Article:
HURRICANE – In this Episode 16 of the “No Filter show,” Paul Ford and Grady Sinclair explore a famous butte in Hurricane Valley called Mollies Nipple, discovering in the process one of the most amazing vantage points in Southern Utah, with the benefit of an incredible ride and overview via Zion Helicopters.
Mollies Nipple, so designated without an apostrophe in accordance with standards established by the U.S. Board on Geological Names, sits 1,353 feet above the valley floor and 4,593 feet above sea level. Technically a butte, or isolated hill with steep sides and a flat top and more narrow than a mesa, Mollies Nipple can be seen from as far as Washington City and the City of St. George.
Mollies Nipple was a well known landmark to the early pioneer explorers and has significant meaning to the indigenous peoples that inhabited the area before the pioneers. Atop the butte one can find remnants of ancient pottery. Some scholars maintain that the butte was used to rally seed gathering parties and hunting expeditions, according to Utah Department of Heritage and Arts. They would light fires and send smoke signals that could be seen throughout the entire region. Below the butte, one can find caves that were used in ancient times for temporary shelter and cooking.
Once on top of the butte, visitors will be rewarded with a 360-degree view of Washington County. Sand Hollow Reservoir brightly glistens to the southwest; and to the north and northwest one can see Pine Valley mountain in all of its majesty. The town of Hurricane, Zion National Park, the Kolob Fingers and Cedar Mountain come into view as one scales the horizon.
The many different colors of the surrounding landscape come to life in views from atop Mollies Nipple so remarkably that they were mentioned by Liam Neeson on The Tonight Show starring Jimmy Fallon when Liam Neeson related his own experience ascending Mollies Nipple with his son. Neeson said he has a fear of heights, which is apropos due to the fact that the butte gives you the sensation that you are standing on ground much higher than the reality due to how narrow the small plateau is on the butte’s top.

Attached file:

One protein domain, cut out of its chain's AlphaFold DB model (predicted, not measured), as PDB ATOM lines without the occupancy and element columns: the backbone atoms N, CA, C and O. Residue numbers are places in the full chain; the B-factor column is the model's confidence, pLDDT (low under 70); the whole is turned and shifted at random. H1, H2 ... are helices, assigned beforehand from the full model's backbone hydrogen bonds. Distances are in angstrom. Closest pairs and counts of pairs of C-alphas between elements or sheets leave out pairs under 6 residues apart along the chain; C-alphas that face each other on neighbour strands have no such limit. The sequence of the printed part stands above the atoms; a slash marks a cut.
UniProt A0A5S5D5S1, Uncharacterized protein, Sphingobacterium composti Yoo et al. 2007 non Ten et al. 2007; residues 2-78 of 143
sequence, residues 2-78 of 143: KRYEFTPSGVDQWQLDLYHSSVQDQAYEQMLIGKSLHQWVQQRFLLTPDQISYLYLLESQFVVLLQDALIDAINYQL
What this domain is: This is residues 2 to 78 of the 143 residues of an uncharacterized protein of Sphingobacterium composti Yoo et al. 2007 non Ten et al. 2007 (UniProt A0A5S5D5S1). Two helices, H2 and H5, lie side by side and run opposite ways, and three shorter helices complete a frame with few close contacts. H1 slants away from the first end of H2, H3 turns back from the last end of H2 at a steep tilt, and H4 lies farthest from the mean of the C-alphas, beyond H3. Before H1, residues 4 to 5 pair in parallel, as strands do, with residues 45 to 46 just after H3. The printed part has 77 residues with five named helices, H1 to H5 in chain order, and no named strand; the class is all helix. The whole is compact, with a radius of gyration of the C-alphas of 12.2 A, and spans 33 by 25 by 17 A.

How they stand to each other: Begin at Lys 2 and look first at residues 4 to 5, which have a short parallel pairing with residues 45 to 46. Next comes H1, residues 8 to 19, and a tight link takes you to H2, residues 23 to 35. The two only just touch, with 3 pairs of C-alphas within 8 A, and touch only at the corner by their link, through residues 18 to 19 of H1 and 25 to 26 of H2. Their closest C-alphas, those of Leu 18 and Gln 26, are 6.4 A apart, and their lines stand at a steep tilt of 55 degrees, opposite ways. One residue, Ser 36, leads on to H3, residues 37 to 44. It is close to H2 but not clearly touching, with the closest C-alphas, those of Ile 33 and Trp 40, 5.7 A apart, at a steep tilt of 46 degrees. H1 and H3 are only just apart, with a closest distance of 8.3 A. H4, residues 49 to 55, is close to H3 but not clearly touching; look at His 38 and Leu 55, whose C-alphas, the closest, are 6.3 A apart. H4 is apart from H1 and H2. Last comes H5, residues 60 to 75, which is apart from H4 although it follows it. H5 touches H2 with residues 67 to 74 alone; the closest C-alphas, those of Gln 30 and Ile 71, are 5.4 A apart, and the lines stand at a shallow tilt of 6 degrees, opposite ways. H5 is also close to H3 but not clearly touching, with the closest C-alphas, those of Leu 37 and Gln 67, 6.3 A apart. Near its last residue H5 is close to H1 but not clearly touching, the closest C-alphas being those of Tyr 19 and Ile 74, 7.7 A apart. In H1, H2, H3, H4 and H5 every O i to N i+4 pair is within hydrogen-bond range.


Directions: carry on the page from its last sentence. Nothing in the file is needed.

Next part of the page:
By some accounts there are approximately 11 geological features named Mollies Nipple in Utah. Some of these are attributed to an early pioneer named John Kitchen whose wife was named Mollie, according to author Brandon Griggs in his book, “Utah Curiosities,” citing another book, “Utah Place Names,” and RoadsideAmerica.com, among others.
While it may give rise to nervous giggles and occasional off-color humor, the toponym “nipple” has been applied to many mountains, buttes, lakes and creeks, not only in America’s West but in the eastern U.S. as well. According to factreference.org, on Mollies Nipple the term has a few different meanins, its Web page explains:
The term Molly (as well as Molley and Mollie) was slang for a harlot, or a prostitute going back to at least the early 1700s. The origin for most of the summits listed below is this early slang usage of the name. Anyone with an ancestor by the name of Molly who was an early settler in these areas might assume it was named for their pioneer relative. So, family stories handed down over the years may claim just such an attribution. But this is rarely ever the case.
From the top of St. George Boulevard in St. George, Mollies Nipple is a 28-mile drive. A four-wheel drive vehicle is needed for the last quarter-mile to the base of the butte; however, a two-wheel drive is adequate if a small amount of hiking fits the visitor’s lifestyle.
From Hurricane, one can use Highway 59. This is the same highway that accesses Colorado City, Arizona, Kanab and Lake Powell. Just a few miles outside of Hurricane there is a youth academy turn-off road heading west. Mollies Nipple is visible at that point. Expect dirt roads and a few Ys in the road (keep to the right).
This is a fun adventure, and the boys of the “No Filter Show” found that half the fun of Mollies Nipple is … getting there.
- To enjoy Mollies Nipple and other sights of Southern Utah by helicopter visit: Zion Helicopters | Scenic Tours From 8 a.m. to Sunset 7 days a week | website | Address: 25 N. 2770 West, Hurricane | Telephone: 435-668-4185
- Discussion over future of historic Rockville Bridge continues
- Future of historic Rockville Bridge in question
- Graveyard shifts: Cemeteries in Washington County and coming attractions
- St. George-Springdale bus route, longer pool season for Hurricane, gain traction
- Springdale Council discusses Virgin River blockage threat, invasive species eradication
- No Filter: Where monkeys, bears once flew in Dixie
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- No Filter: In a pickle, the ball’s in Dixie’s court
- No Filter: Lost in a cave in Dixie; it’s cold, so cold
- No Filter: Where the Redwood grows in Dixie
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